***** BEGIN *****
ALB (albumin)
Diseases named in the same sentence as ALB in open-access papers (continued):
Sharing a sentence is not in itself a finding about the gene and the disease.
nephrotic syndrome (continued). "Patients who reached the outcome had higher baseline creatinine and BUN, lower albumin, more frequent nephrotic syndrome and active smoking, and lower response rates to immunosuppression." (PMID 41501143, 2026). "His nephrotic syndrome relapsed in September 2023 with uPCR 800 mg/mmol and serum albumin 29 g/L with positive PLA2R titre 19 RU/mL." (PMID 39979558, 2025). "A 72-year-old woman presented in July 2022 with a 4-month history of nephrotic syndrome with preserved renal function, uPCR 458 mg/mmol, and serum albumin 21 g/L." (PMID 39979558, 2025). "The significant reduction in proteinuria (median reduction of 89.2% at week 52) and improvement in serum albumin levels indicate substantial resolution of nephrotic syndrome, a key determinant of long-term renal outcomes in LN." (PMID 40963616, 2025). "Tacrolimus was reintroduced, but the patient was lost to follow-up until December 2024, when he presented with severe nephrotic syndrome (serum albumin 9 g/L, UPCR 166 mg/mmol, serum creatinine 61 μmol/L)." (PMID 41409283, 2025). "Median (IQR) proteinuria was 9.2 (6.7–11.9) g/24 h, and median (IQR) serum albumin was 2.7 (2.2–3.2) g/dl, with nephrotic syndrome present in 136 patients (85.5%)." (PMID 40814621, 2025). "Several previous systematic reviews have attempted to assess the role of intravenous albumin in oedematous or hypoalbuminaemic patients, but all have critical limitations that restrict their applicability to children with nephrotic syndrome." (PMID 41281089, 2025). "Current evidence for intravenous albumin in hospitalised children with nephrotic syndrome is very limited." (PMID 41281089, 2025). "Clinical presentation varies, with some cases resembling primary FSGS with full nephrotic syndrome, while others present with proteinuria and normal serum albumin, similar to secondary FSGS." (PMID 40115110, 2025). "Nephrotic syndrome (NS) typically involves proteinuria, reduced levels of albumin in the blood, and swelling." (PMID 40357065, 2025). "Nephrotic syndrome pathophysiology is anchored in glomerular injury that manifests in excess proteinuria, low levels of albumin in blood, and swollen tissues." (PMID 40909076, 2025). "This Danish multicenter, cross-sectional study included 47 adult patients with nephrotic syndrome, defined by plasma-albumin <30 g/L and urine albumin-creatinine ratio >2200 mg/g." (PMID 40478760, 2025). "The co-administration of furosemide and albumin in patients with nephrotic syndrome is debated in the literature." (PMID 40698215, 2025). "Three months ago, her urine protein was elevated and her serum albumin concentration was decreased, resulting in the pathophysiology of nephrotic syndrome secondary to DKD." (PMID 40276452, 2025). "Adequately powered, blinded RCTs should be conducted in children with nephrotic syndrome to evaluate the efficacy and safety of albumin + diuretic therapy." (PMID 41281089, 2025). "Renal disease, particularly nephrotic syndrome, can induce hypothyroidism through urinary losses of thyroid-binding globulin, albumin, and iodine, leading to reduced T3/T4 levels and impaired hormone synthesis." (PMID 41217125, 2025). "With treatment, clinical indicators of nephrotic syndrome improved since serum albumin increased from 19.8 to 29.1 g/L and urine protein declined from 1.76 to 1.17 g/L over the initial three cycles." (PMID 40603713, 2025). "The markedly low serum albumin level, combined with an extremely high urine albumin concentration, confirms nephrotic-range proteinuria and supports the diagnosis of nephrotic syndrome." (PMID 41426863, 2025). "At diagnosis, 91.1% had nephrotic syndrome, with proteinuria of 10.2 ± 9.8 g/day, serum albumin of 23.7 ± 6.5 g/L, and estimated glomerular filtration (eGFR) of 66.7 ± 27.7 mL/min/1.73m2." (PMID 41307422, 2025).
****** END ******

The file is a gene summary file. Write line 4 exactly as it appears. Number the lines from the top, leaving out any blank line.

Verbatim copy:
nephrotic syndrome (continued). "Patients who reached the outcome had higher baseline creatinine and BUN, lower albumin, more frequent nephrotic syndrome and active smoking, and lower response rates to immunosuppression." (PMID 41501143, 2026). "His nephrotic syndrome relapsed in September 2023 with uPCR 800 mg/mmol and serum albumin 29 g/L with positive PLA2R titre 19 RU/mL." (PMID 39979558, 2025). "A 72-year-old woman presented in July 2022 with a 4-month history of nephrotic syndrome with preserved renal function, uPCR 458 mg/mmol, and serum albumin 21 g/L." (PMID 39979558, 2025). "The significant reduction in proteinuria (median reduction of 89.2% at week 52) and improvement in serum albumin levels indicate substantial resolution of nephrotic syndrome, a key determinant of long-term renal outcomes in LN." (PMID 40963616, 2025). "Tacrolimus was reintroduced, but the patient was lost to follow-up until December 2024, when he presented with severe nephrotic syndrome (serum albumin 9 g/L, UPCR 166 mg/mmol, serum creatinine 61 μmol/L)." (PMID 41409283, 2025). "Median (IQR) proteinuria was 9.2 (6.7–11.9) g/24 h, and median (IQR) serum albumin was 2.7 (2.2–3.2) g/dl, with nephrotic syndrome present in 136 patients (85.5%)." (PMID 40814621, 2025). "Several previous systematic reviews have attempted to assess the role of intravenous albumin in oedematous or hypoalbuminaemic patients, but all have critical limitations that restrict their applicability to children with nephrotic syndrome." (PMID 41281089, 2025). "Current evidence for intravenous albumin in hospitalised children with nephrotic syndrome is very limited." (PMID 41281089, 2025). "Clinical presentation varies, with some cases resembling primary FSGS with full nephrotic syndrome, while others present with proteinuria and normal serum albumin, similar to secondary FSGS." (PMID 40115110, 2025). "Nephrotic syndrome (NS) typically involves proteinuria, reduced levels of albumin in the blood, and swelling." (PMID 40357065, 2025). "Nephrotic syndrome pathophysiology is anchored in glomerular injury that manifests in excess proteinuria, low levels of albumin in blood, and swollen tissues." (PMID 40909076, 2025). "This Danish multicenter, cross-sectional study included 47 adult patients with nephrotic syndrome, defined by plasma-albumin <30 g/L and urine albumin-creatinine ratio >2200 mg/g." (PMID 40478760, 2025). "The co-administration of furosemide and albumin in patients with nephrotic syndrome is debated in the literature." (PMID 40698215, 2025). "Three months ago, her urine protein was elevated and her serum albumin concentration was decreased, resulting in the pathophysiology of nephrotic syndrome secondary to DKD." (PMID 40276452, 2025). "Adequately powered, blinded RCTs should be conducted in children with nephrotic syndrome to evaluate the efficacy and safety of albumin + diuretic therapy." (PMID 41281089, 2025). "Renal disease, particularly nephrotic syndrome, can induce hypothyroidism through urinary losses of thyroid-binding globulin, albumin, and iodine, leading to reduced T3/T4 levels and impaired hormone synthesis." (PMID 41217125, 2025). "With treatment, clinical indicators of nephrotic syndrome improved since serum albumin increased from 19.8 to 29.1 g/L and urine protein declined from 1.76 to 1.17 g/L over the initial three cycles." (PMID 40603713, 2025). "The markedly low serum albumin level, combined with an extremely high urine albumin concentration, confirms nephrotic-range proteinuria and supports the diagnosis of nephrotic syndrome." (PMID 41426863, 2025). "At diagnosis, 91.1% had nephrotic syndrome, with proteinuria of 10.2 ± 9.8 g/day, serum albumin of 23.7 ± 6.5 g/L, and estimated glomerular filtration (eGFR) of 66.7 ± 27.7 mL/min/1.73m2." (PMID 41307422, 2025).